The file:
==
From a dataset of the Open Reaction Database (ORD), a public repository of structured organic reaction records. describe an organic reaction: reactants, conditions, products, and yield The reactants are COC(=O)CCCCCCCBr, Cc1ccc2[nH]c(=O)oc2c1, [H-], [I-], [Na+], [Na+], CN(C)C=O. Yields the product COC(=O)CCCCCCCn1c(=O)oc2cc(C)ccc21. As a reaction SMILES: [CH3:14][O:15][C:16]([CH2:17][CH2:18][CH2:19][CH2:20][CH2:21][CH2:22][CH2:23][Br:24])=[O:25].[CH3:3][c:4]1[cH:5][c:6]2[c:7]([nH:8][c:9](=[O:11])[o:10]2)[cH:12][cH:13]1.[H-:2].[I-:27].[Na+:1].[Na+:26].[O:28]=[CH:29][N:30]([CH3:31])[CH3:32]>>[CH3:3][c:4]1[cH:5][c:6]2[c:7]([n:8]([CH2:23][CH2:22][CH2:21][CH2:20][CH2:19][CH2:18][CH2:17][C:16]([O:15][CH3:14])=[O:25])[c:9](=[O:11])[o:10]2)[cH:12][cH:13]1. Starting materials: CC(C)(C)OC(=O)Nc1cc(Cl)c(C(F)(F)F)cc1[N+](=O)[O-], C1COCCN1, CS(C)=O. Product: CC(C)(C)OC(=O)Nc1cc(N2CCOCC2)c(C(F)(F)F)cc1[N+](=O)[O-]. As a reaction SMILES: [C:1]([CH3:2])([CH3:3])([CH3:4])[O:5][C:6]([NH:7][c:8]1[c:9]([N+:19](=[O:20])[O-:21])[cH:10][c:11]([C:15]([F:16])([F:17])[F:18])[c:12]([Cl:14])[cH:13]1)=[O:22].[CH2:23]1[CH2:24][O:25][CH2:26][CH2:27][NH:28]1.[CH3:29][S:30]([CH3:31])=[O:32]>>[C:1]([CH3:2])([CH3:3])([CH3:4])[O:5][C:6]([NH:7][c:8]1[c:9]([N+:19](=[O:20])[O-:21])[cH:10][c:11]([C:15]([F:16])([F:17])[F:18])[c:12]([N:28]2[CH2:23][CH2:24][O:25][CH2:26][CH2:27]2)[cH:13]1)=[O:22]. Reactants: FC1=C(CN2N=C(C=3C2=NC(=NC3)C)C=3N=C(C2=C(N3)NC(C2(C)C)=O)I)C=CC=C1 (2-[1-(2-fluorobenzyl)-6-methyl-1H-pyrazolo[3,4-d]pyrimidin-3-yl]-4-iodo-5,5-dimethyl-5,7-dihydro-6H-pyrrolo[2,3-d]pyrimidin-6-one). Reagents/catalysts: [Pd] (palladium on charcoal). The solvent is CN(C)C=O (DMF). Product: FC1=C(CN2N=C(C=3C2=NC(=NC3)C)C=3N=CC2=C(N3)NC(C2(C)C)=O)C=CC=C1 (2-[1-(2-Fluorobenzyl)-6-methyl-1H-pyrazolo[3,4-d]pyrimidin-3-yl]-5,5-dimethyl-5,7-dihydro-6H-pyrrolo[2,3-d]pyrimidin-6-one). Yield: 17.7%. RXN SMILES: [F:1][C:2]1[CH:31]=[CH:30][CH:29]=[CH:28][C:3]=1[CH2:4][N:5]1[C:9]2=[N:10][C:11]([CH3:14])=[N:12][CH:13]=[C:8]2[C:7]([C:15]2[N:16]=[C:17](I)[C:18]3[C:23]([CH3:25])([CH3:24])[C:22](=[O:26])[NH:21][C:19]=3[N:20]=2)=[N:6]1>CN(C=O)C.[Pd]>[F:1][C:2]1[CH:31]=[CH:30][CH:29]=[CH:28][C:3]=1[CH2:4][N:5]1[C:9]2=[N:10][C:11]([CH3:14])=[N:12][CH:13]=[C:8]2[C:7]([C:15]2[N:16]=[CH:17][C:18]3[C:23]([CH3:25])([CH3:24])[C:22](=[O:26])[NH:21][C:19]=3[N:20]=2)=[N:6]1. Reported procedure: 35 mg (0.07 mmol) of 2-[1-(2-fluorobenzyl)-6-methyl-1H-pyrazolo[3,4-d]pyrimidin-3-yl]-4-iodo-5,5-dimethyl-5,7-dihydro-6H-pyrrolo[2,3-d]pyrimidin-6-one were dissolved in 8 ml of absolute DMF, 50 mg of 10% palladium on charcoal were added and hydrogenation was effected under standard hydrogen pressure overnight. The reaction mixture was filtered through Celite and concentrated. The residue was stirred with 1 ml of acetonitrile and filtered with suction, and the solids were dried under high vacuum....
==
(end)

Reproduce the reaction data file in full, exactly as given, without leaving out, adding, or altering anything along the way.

From a dataset of the Open Reaction Database (ORD), a public repository of structured organic reaction records. describe an organic reaction: reactants, conditions, products, and yield The reactants are COC(=O)CCCCCCCBr, Cc1ccc2[nH]c(=O)oc2c1, [H-], [I-], [Na+], [Na+], CN(C)C=O. Yields the product COC(=O)CCCCCCCn1c(=O)oc2cc(C)ccc21. As a reaction SMILES: [CH3:14][O:15][C:16]([CH2:17][CH2:18][CH2:19][CH2:20][CH2:21][CH2:22][CH2:23][Br:24])=[O:25].[CH3:3][c:4]1[cH:5][c:6]2[c:7]([nH:8][c:9](=[O:11])[o:10]2)[cH:12][cH:13]1.[H-:2].[I-:27].[Na+:1].[Na+:26].[O:28]=[CH:29][N:30]([CH3:31])[CH3:32]>>[CH3:3][c:4]1[cH:5][c:6]2[c:7]([n:8]([CH2:23][CH2:22][CH2:21][CH2:20][CH2:19][CH2:18][CH2:17][C:16]([O:15][CH3:14])=[O:25])[c:9](=[O:11])[o:10]2)[cH:12][cH:13]1. Starting materials: CC(C)(C)OC(=O)Nc1cc(Cl)c(C(F)(F)F)cc1[N+](=O)[O-], C1COCCN1, CS(C)=O. Product: CC(C)(C)OC(=O)Nc1cc(N2CCOCC2)c(C(F)(F)F)cc1[N+](=O)[O-]. As a reaction SMILES: [C:1]([CH3:2])([CH3:3])([CH3:4])[O:5][C:6]([NH:7][c:8]1[c:9]([N+:19](=[O:20])[O-:21])[cH:10][c:11]([C:15]([F:16])([F:17])[F:18])[c:12]([Cl:14])[cH:13]1)=[O:22].[CH2:23]1[CH2:24][O:25][CH2:26][CH2:27][NH:28]1.[CH3:29][S:30]([CH3:31])=[O:32]>>[C:1]([CH3:2])([CH3:3])([CH3:4])[O:5][C:6]([NH:7][c:8]1[c:9]([N+:19](=[O:20])[O-:21])[cH:10][c:11]([C:15]([F:16])([F:17])[F:18])[c:12]([N:28]2[CH2:23][CH2:24][O:25][CH2:26][CH2:27]2)[cH:13]1)=[O:22]. Reactants: FC1=C(CN2N=C(C=3C2=NC(=NC3)C)C=3N=C(C2=C(N3)NC(C2(C)C)=O)I)C=CC=C1 (2-[1-(2-fluorobenzyl)-6-methyl-1H-pyrazolo[3,4-d]pyrimidin-3-yl]-4-iodo-5,5-dimethyl-5,7-dihydro-6H-pyrrolo[2,3-d]pyrimidin-6-one). Reagents/catalysts: [Pd] (palladium on charcoal). The solvent is CN(C)C=O (DMF). Product: FC1=C(CN2N=C(C=3C2=NC(=NC3)C)C=3N=CC2=C(N3)NC(C2(C)C)=O)C=CC=C1 (2-[1-(2-Fluorobenzyl)-6-methyl-1H-pyrazolo[3,4-d]pyrimidin-3-yl]-5,5-dimethyl-5,7-dihydro-6H-pyrrolo[2,3-d]pyrimidin-6-one). Yield: 17.7%. RXN SMILES: [F:1][C:2]1[CH:31]=[CH:30][CH:29]=[CH:28][C:3]=1[CH2:4][N:5]1[C:9]2=[N:10][C:11]([CH3:14])=[N:12][CH:13]=[C:8]2[C:7]([C:15]2[N:16]=[C:17](I)[C:18]3[C:23]([CH3:25])([CH3:24])[C:22](=[O:26])[NH:21][C:19]=3[N:20]=2)=[N:6]1>CN(C=O)C.[Pd]>[F:1][C:2]1[CH:31]=[CH:30][CH:29]=[CH:28][C:3]=1[CH2:4][N:5]1[C:9]2=[N:10][C:11]([CH3:14])=[N:12][CH:13]=[C:8]2[C:7]([C:15]2[N:16]=[CH:17][C:18]3[C:23]([CH3:25])([CH3:24])[C:22](=[O:26])[NH:21][C:19]=3[N:20]=2)=[N:6]1. Reported procedure: 35 mg (0.07 mmol) of 2-[1-(2-fluorobenzyl)-6-methyl-1H-pyrazolo[3,4-d]pyrimidin-3-yl]-4-iodo-5,5-dimethyl-5,7-dihydro-6H-pyrrolo[2,3-d]pyrimidin-6-one were dissolved in 8 ml of absolute DMF, 50 mg of 10% palladium on charcoal were added and hydrogenation was effected under standard hydrogen pressure overnight. The reaction mixture was filtered through Celite and concentrated. The residue was stirred with 1 ml of acetonitrile and filtered with suction, and the solids were dried under high vacuum....